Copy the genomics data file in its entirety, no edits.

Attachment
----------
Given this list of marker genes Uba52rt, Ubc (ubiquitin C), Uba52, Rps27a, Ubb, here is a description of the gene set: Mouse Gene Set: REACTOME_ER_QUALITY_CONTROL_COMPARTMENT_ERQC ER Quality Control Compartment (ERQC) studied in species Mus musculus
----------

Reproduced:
Given this list of marker genes Uba52rt, Ubc (ubiquitin C), Uba52, Rps27a, Ubb, here is a description of the gene set: Mouse Gene Set: REACTOME_ER_QUALITY_CONTROL_COMPARTMENT_ERQC ER Quality Control Compartment (ERQC) studied in species Mus musculus